I am long overdue my reflections from two very different professional development opportunities I experienced in the month of October. My only major excuse is that I got a new dog and have lost all perspective of personal reflection while I make trips to the dog park and enjoy some good snuggles. Please meet Parker, to your left… (I think he is a great excuse not to blog…)
Experience #1: Edscape Conference, New Milford HS
I am so glad that my colleague and I attended this conference run by the coolest school leader since Horace Mann, Eric Sheninger. The best part of the day was the change in keynote. Chris Lehmann had been delayed and was unable to attend so he was replaced by his amazing colleague of TED Talk fame, Diana Laufenberg. She inspired the audience to think beyond technology for technology’s sake and to speak the language of our digital age students by integrating technology into problem-based learning. She encouraged us to build learning experiences for kids where they would be challenged to be critical in their work and learn from mistakes. What an amazing start to the day.
I found myself floating between sessions feeling unsatisfied by what I was hearing from presenters. It wasn’t new, it was stuff that someone with an active PLN should already know. I really wanted this question answered: “how do we move teachers who don’t engage in professional development and struggle with the pedagogical shifts of the 21st century forward in a way that allows us to best serve kids?” Any easy question right? Where is the divide between encouragement/coaching and evaluation/mandate? These questions were not answered on this day but I did have light at the end of the tunnel when this quote was presented in my last session.
Aha! Yes. This was the reality check that I think I needed to hear (see) someone else say out loud. We are past the point of excuses and must move forward….but again…how?
I’m glad I attended Edscape and connected with a few new PLN folks as well as meeting some of my tweeps in the flesh. My attendance also afforded me the invitation to participate in the Dell Edu Think Tank the following weekend in NYC.
Experience #2: Dell Education Think Tank, NYC
It is not every day you hear my name and the words “Think Tank” in the same sentence. It was an incredible experience to sit among 20 0ther education professionals and the education leaders at Dell to discuss the shifting paradigms of education. We greeted each other, some known, some unknown, at the headquarters of Scholastic and our conversation, also live-streamed, began. Our moderator, once again the forward-thinking Eric Sheninger, culled our open thoughts and synthesized them into five main topics:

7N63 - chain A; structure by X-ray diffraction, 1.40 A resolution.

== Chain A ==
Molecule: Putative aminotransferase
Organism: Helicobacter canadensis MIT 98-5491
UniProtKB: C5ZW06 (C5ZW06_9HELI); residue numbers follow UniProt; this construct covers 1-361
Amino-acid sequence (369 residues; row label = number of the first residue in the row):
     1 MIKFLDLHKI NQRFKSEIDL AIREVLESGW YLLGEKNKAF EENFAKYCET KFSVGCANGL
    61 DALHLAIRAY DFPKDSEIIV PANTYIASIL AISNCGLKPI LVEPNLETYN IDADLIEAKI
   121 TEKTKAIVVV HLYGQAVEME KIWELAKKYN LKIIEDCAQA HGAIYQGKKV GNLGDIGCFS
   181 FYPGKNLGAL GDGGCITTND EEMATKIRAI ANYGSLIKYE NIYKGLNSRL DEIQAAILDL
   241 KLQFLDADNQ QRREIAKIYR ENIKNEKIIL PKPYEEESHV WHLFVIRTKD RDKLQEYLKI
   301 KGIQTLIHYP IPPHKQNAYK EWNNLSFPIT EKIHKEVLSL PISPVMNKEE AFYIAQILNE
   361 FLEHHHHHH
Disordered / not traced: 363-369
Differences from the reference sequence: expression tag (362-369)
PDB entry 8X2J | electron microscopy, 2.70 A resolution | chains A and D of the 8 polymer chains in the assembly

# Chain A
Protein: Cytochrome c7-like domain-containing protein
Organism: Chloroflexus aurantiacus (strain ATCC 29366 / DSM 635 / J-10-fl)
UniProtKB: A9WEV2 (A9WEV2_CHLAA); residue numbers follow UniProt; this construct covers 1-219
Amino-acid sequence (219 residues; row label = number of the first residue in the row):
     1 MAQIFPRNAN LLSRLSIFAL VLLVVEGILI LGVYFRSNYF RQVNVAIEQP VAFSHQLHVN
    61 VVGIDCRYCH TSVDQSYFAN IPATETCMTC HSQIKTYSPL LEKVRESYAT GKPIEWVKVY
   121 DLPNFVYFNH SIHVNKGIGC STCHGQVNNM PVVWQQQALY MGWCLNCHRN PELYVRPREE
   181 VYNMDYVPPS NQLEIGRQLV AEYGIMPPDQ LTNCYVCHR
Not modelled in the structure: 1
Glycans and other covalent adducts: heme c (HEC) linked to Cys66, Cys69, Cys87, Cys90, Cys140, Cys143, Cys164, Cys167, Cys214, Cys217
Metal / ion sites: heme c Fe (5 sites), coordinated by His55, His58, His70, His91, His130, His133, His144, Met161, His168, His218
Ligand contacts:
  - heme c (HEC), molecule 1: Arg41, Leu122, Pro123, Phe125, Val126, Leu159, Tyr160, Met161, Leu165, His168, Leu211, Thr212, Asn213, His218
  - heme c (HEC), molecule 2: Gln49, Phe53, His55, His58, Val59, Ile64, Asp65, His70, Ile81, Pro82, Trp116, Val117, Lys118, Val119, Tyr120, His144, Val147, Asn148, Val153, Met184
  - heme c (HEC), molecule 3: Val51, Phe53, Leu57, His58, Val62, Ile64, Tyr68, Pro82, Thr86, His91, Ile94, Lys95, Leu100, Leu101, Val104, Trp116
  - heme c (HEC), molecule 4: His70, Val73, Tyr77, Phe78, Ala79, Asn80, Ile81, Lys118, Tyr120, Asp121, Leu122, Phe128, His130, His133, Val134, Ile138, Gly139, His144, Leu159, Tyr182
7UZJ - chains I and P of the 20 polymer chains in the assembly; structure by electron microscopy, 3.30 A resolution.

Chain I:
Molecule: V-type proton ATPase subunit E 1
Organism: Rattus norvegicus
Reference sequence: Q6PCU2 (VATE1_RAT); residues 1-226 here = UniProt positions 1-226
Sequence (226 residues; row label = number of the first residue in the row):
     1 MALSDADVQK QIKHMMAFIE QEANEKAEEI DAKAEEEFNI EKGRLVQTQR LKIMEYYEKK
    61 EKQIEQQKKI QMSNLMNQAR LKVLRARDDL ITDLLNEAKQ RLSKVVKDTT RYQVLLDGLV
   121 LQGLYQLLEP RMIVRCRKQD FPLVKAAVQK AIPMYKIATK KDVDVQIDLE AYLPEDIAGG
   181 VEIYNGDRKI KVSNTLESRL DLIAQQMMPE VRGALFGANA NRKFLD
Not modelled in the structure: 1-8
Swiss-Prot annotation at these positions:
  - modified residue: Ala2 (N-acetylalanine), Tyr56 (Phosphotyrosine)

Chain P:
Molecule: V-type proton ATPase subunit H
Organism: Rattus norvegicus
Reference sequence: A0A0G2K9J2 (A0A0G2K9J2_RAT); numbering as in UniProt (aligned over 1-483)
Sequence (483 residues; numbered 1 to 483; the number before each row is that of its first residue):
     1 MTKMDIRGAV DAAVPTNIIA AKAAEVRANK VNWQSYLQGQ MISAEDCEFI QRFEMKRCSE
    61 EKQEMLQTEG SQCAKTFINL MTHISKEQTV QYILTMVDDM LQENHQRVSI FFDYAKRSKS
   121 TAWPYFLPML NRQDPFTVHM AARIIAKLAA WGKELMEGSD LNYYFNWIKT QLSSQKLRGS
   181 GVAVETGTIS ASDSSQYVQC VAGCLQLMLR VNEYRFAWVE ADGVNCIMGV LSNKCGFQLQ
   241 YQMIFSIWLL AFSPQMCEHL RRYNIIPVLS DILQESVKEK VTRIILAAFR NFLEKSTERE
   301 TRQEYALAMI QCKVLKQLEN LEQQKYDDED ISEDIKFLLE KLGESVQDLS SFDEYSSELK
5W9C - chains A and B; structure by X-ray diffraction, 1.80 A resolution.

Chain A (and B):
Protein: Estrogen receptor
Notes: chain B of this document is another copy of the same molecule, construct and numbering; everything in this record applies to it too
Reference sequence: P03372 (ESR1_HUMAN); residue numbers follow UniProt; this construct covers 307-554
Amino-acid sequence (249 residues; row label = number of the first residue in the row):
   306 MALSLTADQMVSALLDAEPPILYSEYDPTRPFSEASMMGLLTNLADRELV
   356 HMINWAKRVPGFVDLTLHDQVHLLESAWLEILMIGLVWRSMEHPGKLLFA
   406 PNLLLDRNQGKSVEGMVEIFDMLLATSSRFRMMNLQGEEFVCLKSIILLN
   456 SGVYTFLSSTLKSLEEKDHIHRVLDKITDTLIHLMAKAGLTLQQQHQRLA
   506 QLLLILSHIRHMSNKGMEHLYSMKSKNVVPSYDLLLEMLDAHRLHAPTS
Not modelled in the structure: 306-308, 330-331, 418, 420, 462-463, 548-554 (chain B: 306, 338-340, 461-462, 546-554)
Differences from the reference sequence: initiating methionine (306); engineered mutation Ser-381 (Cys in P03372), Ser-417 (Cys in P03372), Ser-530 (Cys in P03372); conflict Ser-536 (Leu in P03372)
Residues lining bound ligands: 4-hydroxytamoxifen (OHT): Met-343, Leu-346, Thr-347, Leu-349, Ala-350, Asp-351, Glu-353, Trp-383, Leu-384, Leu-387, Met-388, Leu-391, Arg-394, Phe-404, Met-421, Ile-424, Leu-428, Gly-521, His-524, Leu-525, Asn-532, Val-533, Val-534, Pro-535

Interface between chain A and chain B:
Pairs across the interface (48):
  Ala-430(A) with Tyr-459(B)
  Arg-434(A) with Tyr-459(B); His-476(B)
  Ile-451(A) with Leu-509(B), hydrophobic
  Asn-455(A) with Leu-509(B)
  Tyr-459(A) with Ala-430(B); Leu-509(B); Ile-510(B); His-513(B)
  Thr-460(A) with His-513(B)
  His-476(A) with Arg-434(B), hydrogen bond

All day, we participated in dialogue, debate, reflection on these five topics, as amazing art was being created to aggregate and illustrate our conversation. As an independent school educator, I found myself intrigued by the contrast of our struggles for implementation as compared to those within public frameworks. For my school, resources are blessedly not a hurdle and we are not bound to standardized curriculum and testing requirements or ridiculous evaluation systems that stifle all creativity. We face a challenge of autonomy. This may not seem a challenge to those who face such great hurdles of resource, access, and curricular lock-down, but it is very real. Autonomy in educational practice is a great gift, but it has the potential for abuse and acceptable complacency.
Which leads me back to my question from Edscape: “how do we move teachers who don’t engage in professional development and struggle with the pedagogical shifts of the 21st century forward in a way that allows us to best serve kids?” I have drank heartily from the web 2.0 kool-aid. I am an evangelist for balanced use of technology within the curriculum. I am a profound proponent of professional development. But I struggle when the answer to my question is, “Time and Patience”. I have buckets of patience in my ageing years. I don’t have time; neither do you. We cannot miss an entire generation of kids because our fears and comfort levels can’t be challenged.
So while I continue to seek an answer, let us begin small, using technological tools to support global connections in the primary levels. Let us, as the educators, use technology to promote greater communication and collaboration within our own professional practice. Hopefully time will move slow while we lead the way.